However, in a separate poll, the poll found that Harris received 49 percent and Trump 47 percent among registered voters. However, this two percentage point difference is not statistically significant. There are also no major differences between Harris’ and Biden’s coalition; almost all demographic groups are statistically tied for both Biden and Harris. One exception is voters who “somewhat disapprove” of Biden’s performance: 60 percent support Harris against Trump, compared to 50 percent who support Biden.

The Post-ABC Ipsos poll shows there is a sharp racial divide within Biden’s party over his candidacy: 63 percent of black Democrats say Biden should continue, while 59 percent of Hispanic Democrats and 64 percent of white Democrats say Biden should step down based on his debate performance. Democrats over 50 are roughly split on whether Biden should continue, while 6 in 10 younger Democrats say he should step down.

There is no ideological divide among Democrats on whether Biden should drop out of the race or continue running: 55 percent of liberal Democrats and 57 percent of moderate and conservative Democrats say the same.

At a rousing campaign rally the day after the debate, Biden said, “I may not walk as easily or speak as fluently as I once did,” but “what I do know is how to tell the truth.” He criticized Trump for lying during the debate and repeatedly making false claims.

The perception of honesty proves to be a clear advantage for Biden over Trump: 39 percent of Americans say Biden is more honest and trustworthy than Trump. 22 percent say Trump is more honest and trustworthy than Biden, and 39 percent say neither is honest.

According to the Post-ABC Ipsos poll, Biden has smaller advantages over Trump when it comes to which candidate “represents your personal values” and whether he will “protect American democracy.”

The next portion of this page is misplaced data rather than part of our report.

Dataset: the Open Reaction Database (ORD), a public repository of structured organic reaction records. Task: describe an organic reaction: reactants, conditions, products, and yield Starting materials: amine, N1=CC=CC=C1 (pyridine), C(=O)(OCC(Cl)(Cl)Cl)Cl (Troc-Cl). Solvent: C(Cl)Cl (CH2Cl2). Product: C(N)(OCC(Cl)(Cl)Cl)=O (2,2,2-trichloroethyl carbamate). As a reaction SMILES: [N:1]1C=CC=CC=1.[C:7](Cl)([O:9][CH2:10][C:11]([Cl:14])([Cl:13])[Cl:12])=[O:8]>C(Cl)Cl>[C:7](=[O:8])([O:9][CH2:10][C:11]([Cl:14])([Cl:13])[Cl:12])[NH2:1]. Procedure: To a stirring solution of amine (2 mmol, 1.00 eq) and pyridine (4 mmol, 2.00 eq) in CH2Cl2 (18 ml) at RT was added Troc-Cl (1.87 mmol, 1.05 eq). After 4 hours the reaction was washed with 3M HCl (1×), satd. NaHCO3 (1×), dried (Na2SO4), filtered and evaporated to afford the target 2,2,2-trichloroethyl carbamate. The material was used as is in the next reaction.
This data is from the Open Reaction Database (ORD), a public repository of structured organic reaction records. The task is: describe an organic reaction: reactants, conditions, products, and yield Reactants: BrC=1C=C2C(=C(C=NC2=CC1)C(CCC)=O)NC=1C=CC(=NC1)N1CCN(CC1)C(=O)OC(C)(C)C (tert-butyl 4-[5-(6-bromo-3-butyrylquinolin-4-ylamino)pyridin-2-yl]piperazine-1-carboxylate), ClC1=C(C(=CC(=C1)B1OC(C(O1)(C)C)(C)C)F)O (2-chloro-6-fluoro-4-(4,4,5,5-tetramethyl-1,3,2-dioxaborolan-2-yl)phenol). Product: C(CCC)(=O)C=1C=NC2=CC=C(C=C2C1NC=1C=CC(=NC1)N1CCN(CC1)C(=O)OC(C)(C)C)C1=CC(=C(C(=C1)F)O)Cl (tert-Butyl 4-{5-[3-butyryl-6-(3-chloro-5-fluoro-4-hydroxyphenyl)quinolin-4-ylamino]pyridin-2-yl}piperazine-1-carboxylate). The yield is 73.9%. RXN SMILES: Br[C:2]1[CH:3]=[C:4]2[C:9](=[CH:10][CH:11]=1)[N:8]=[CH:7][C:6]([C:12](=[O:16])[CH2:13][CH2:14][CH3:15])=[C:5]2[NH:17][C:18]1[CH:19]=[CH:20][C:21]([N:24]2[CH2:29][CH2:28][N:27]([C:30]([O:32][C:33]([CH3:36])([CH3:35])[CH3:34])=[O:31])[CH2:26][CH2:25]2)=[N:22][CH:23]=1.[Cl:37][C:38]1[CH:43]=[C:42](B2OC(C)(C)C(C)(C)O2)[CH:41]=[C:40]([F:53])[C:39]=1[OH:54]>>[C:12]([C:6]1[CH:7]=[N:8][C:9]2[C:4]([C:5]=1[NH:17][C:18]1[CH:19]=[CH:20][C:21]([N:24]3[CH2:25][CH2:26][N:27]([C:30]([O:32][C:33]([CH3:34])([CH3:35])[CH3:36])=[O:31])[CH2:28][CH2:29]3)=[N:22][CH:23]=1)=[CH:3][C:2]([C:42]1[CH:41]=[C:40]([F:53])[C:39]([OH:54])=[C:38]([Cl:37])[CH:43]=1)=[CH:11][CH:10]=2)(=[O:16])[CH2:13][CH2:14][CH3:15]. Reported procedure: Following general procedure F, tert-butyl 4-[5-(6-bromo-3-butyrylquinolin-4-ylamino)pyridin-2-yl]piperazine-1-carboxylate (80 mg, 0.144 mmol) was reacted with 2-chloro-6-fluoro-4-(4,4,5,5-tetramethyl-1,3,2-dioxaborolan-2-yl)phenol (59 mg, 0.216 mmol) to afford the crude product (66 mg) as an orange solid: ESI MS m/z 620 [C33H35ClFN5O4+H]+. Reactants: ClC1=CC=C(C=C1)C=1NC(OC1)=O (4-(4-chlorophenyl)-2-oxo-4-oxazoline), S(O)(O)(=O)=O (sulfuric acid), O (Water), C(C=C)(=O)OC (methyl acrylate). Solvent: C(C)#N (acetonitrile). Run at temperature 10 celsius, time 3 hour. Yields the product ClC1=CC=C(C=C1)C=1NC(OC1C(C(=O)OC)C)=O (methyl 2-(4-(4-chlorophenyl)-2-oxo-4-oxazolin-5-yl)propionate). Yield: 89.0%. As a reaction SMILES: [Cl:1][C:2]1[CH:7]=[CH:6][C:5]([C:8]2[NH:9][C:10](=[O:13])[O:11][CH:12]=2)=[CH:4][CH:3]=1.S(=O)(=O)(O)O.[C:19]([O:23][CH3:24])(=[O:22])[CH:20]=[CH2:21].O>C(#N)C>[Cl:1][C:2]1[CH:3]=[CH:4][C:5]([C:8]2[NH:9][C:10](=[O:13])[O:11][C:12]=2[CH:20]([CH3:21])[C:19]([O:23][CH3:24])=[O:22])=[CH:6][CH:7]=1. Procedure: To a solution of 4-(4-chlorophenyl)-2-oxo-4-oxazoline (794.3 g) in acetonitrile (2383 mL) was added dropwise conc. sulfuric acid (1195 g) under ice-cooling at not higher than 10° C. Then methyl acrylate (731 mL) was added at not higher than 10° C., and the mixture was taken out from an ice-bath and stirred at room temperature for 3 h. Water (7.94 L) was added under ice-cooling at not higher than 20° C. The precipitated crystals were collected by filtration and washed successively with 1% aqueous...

But Americans are nearly split on which candidate “understands the problems of people like you”: 34 percent say Biden is more empathetic, 32 percent say Trump, and 34 percent say neither is more empathetic. Four years ago, a Post-ABC telephone poll found Biden had a 17 percentage point lead on a similar question.

The poll shows that the CNN debate in Atlanta was a political debacle for Biden, but not a triumph for Trump. Only 7 percent of Americans say Biden won the debate, while 46 percent think Trump won and 45 percent say neither won or it was a tie. Half of Americans say the debate made their opinion of Biden “less positive,” while less than a quarter say that about Trump.

Half of all adults (50 percent) say Trump should resign because of his debate performance, while 47 percent say he should stay in the race. The big difference between Biden and Trump, however, is that nearly 9 in 10 Republicans still support Trump continuing to run, and a much larger majority of independents say Biden should resign than say that about the former president.

The Washington Post, ABC News and Ipsos poll was conducted July 5-9 among 2,431 American adults through the Ipsos KnowledgePanel, a polling panel recruited by random sampling of households across the country. The overall results have a margin of error of plus or minus two percentage points; the margin of error is 3.5 points for the sample of 825 self-identified Democrats and three points for the sample of 1,255 Democrats and independent Democrats.